I am beyond heartbroken to hear this news. I have dozens of LRI books on my shelves and were it not for John Pugmire, I would never have been introduced to all the wonderful stories from Japan, China, and France that were translated through his efforts. These books have enriched my life by not only providing intellectual stimulation but also glimpses of other cultures and eras which were not well-known to me. I can only hope that the mission of LRI will be able to be carried on so we can continue to enjoy future works.

Pietro De Palma said...

I was surprised and then very saddened by the death of my friend John. he was very reserved, and even though I knew that he had had health problems, I could never have thought that they were serious enough to cause his death. we had an intense correspondence between 2015 and 2022. He convinced me to provide him with one of my stories for his anthology on Locked Rooms, and since I didn't have anything suitable at the time in the editorial format he required, I had to reduce a long story which I had written years before, dedicating it to a dear friend of mine, Igor Longo, who he knew as an acquaintance of Roland Lacourbe. He had asked me on several occasions for stories to publish on EQMM, but since my best ones are longer than the 7 pages expected, it always ended up that they didn't suit him. We had spoken for the last time on February 1st, his thank you seemed strangely laconic to me, he who, when he responded, always wanted to know how I was and if I had any news from Igor, who had translated for him, an Italian novel for his L.R.I. I'm really sorry

Pietro De Palma said...

I remember that an article of mine on my blog in English attracted his attention. Basically I was reviewing a novel by an Italian author from the 1930s, later a naturalized American, and a political journalist from the 1960s who was an expert on Italian events. He asked me to translate it for him, but my English is not refined enough to convey the nuances of Italian, and so I suggested he use Igor Longo as a translator. This caught his interest because he knew Igor as a translator from English and an international expert on Locked Rooms and a good friend of Roland Lacourbe. and then John asked me to photocopy the text in Italian for him. He was disappointed, I realized later, when he offered to send me a copy of the novel translated into English, and I refused as I had the copy of the original novel. probably he had mentioned in the edition the help I had given him, I don't know.
He had thought of having Igor translate my unpublished novel, but Igor's death due to serious health problems (not death but serious health problems) made this idea in vain. Another memory is that when, before he published his supplement to Bob Adey's essay, he read an article of mine on a novel by Connington that he didn't know, he told me that he had reminded Skupin about it for the publication they were preparing: In Whose Dim Shadow

Martin Edwards said...

Barbara - absolutely! Let's hope that it happens.

Martin Edwards said...

Thanks very much for those memories, Pietro.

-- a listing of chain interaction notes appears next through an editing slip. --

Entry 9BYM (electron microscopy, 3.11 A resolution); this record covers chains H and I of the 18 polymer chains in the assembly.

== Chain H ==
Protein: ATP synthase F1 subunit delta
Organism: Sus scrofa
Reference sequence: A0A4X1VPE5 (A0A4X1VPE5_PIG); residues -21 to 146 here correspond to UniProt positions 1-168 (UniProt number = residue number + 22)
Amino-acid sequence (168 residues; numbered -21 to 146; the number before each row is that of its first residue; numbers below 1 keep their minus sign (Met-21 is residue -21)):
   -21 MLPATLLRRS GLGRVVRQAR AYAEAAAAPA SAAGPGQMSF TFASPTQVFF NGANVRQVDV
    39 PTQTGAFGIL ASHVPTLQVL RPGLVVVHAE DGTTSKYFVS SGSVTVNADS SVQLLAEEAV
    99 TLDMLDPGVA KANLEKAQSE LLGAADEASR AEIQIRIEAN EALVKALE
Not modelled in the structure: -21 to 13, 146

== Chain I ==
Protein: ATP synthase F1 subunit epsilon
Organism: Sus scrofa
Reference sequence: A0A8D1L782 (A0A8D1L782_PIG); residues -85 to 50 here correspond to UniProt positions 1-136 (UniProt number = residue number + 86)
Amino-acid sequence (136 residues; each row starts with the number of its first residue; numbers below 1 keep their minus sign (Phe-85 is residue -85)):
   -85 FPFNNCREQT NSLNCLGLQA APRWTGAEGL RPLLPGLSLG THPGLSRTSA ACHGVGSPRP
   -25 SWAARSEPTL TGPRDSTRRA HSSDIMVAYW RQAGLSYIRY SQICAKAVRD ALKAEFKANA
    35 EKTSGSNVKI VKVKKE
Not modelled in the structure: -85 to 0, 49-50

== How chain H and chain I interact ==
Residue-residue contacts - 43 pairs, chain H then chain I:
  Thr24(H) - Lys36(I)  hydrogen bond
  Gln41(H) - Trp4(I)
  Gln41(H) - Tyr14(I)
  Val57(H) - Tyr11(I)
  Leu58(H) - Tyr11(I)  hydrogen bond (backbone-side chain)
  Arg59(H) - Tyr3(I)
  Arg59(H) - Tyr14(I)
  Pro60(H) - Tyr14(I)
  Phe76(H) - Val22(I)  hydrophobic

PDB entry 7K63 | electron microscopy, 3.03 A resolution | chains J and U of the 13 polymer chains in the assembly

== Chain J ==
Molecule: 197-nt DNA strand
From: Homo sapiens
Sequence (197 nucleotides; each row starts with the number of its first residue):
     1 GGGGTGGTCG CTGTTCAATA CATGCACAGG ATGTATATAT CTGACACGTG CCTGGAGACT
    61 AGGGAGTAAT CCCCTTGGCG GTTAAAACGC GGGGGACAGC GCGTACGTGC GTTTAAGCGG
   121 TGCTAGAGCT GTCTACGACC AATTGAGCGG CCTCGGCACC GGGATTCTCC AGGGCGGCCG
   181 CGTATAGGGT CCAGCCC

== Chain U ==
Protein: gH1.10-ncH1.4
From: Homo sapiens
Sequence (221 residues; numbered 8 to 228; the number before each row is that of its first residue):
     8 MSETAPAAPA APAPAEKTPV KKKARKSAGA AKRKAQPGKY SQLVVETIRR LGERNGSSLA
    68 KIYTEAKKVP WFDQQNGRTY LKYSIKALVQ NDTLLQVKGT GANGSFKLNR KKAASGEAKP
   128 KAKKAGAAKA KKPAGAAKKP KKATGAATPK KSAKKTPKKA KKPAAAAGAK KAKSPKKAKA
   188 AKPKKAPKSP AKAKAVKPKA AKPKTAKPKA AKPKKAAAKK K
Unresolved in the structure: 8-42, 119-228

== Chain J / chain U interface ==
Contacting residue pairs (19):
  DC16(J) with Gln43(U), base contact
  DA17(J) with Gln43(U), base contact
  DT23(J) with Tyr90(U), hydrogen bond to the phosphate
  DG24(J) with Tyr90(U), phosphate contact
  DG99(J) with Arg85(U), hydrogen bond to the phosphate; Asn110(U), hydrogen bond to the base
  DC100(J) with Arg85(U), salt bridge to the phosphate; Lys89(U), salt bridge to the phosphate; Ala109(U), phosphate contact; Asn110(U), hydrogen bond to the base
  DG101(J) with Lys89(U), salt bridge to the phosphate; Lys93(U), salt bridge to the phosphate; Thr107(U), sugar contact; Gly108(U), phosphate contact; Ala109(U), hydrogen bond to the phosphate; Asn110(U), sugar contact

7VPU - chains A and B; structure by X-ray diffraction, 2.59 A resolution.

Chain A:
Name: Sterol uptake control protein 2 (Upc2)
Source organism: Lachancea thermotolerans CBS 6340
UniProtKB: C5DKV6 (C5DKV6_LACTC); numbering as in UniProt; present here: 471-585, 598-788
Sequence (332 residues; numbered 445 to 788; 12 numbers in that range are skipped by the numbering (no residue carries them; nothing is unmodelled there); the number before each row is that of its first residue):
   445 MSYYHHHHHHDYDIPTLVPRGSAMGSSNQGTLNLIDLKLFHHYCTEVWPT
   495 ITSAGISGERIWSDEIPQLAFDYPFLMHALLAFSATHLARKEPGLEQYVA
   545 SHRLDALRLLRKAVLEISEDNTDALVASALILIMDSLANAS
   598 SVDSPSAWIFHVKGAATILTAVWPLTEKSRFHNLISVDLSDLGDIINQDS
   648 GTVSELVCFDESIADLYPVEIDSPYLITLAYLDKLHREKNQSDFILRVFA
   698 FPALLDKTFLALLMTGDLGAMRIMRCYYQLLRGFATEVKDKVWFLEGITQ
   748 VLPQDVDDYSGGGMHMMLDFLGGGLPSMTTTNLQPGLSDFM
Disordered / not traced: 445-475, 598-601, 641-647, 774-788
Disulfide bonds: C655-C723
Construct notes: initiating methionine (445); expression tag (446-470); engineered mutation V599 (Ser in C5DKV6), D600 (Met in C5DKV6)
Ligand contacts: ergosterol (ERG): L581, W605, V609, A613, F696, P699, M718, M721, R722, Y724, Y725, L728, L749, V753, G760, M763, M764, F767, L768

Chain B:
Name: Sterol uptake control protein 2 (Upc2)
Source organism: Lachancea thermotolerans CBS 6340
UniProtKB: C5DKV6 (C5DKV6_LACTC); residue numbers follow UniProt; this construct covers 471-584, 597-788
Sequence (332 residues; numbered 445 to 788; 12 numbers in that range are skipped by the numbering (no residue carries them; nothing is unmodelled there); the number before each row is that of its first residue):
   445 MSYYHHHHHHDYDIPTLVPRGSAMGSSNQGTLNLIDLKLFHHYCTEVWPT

Jochen_from_Germany said...

I found the news about John's passing on this site yesterday, and my reaction
to it was not surprise - as I knew about his poor health for a year - but a
deep sadness.
We had been in contact for nearly twelve years, and I think I justly may be proud
to call him my friend.
I had collected our complete correspondence over the years, and dug out the very
first mail I had sent to him on September 15th, 2012.
It was an unabashed long one, telling him how I got to locked rooms, which were
the authors I liked and which I didn't, and my wishes for his long-lasting health
and life to be able to publish the (then) remaining thirty-six Paul Halter novels,
To my big surprise, John responded in an equally long mail, telling me how he got
into translating and publishing impossible crimes, his plans for the future, and
even offering to provide me with a signed and lettered copy of his publications as
he noticed HOW crazy I was (and still am) about locked rooms and impossible crimes.
I have a "J" lettered copy of all of them...
We kept in contact during the years, every now and then.
One fine day, I sent him my result of a crackpot bet with a colleague about writing
a thrilling short story, asking for his opinion.
He told me he considered it quite well and, thus, encouraged me to go on writing.
As a result, my attempts brought out "Zirkusluft" ("Circus Air"), an impossible
crime novel, written during a span of six months after work and on weekends, and
becoming the (undeservedly, of course) least-selling mystery of all time.
On another fine day, John sent me - the dilettante par excellence - the offer of
writing a short story as the German entry of "The Realm of the Impossible" - and
he really published it there!
On the finest day of all, John told me his own real-life impossible event story
which had occured to himself and his wife.
By the way, I didn't guess its solution...
Sadly, our last contact was on March 31st, 2023, due to serious health problems
on both sides.
These mails were not very long but incredibly moving, somehow like an early
There are signs that I may regain my health but it is so incredibly sad to learn
John didn't succeed.
R.I.P. my dear friend.

Martin Edwards said...

Jochen, thanks so much for sharing these poignant memories. He was a truly generous friend. I send my best wishes for your complete recovery.